Despite lingering encampments across the state, social workers and state and city officials insist Hawaii is making progress reducing the nation’s highest per capita rate of homelessness.
“The community is really frustrated,” said Marc Alexander, executive director of the city’s Office of Housing. “We share that frustration. … But we are delivering results.”
The number of homeless across Hawaii fell 9 percent in the annual, national homeless survey conducted in January — the first statewide decrease in eight years. Oahu represented the only island that saw an increase — of 19 people.
At the same time, Alexander said, Los Angeles saw a 24 percent jump in its homeless population, while Portland, Ore., and Seattle had nearly double-digit increases.
“We’re staying focused on the solution, which is housing,” Alexander said. “A lot of cities are being distracted by things that don’t work, like safe zones, where we are laser focused on housing, whether Housing First or making units available.”
At the same time, hospitals are funding specialty shelters aimed at specific homeless populations, such as homeless veterans and those well enough to be discharged from expensive hospital beds but not healthy enough to heal on the street.
>> is buying apartment buildings to house Oahu’s homeless;
>> has opened Hale Mauliola, a homeless shelter on Sand Island made from converted shipping containers;
>> is refurbishing a four-story building in Iwilei to create a homeless hygiene center.
Businessman Duane Kurisu plans to open his Kahauiki Village near Sand Island to house homeless working families. Businesswoman Vicky Cayetano, Hawaii’s former first lady, who founded a commercial cleaning business, has pledged to hire Kahauiki Village residents who want to work.
Kurisu — founder and chairman of the aio Group — also serves on the board of directors of Oahu Publications Inc., parent company of the Honolulu Star-Advertiser.
“We’ve come a long way in the past year,” said Scott Morishige, the state’s homeless coordinator. “We need to continue to focus on that.”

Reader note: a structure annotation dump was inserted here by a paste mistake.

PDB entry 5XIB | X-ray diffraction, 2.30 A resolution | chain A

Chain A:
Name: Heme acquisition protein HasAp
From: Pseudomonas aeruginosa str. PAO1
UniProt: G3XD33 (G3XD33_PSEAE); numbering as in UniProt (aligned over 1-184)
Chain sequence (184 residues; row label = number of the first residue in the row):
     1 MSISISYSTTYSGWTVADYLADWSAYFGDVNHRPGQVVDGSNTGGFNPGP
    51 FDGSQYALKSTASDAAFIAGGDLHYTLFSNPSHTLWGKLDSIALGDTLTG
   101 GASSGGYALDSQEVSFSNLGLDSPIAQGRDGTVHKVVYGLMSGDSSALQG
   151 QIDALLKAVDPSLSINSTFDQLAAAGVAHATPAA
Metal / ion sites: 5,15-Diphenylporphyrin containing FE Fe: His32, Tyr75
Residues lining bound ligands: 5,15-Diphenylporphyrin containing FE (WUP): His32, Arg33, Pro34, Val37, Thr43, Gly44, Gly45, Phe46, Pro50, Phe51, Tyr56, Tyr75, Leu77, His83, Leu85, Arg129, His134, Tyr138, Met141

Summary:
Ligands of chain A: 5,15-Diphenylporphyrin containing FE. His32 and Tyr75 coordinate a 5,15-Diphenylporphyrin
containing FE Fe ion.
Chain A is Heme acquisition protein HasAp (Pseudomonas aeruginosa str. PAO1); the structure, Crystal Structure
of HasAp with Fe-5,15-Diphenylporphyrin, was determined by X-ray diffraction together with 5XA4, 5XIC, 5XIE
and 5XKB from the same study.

This year, the state implemented new shelter contracts designed to get people out of shelter beds faster and focused on increasing their incomes and getting them into permanent housing.
“We’re giving providers the tools they need,” Morishige said.
And social service agencies are now working together from the same lists of homeless people in their communities to target services to their specific needs.
“All of us who are in the homeless services arena have been embracing what we consider best practices, permanent supportive housing, coordinated entry,” said Connie Mitchell, executive director of the Institute for Human Services, Hawaii’s largest shelter.
But there is still plenty of work to be done.
On Hawaii island, which saw a 32 percent drop in its homeless population, “homelessness exists because there is a failure of systems,” said Brandee Menino, chairwoman of Bridging the Gap, which organized the homeless count on the neighbor islands.
“There are so many entry points into homelessness: poverty, new parents, under-employment, domestic violence, seriously mentally ill, addiction issues,” Menino said. “We’ve got to figure out how to stop that, to stop the bleeding.”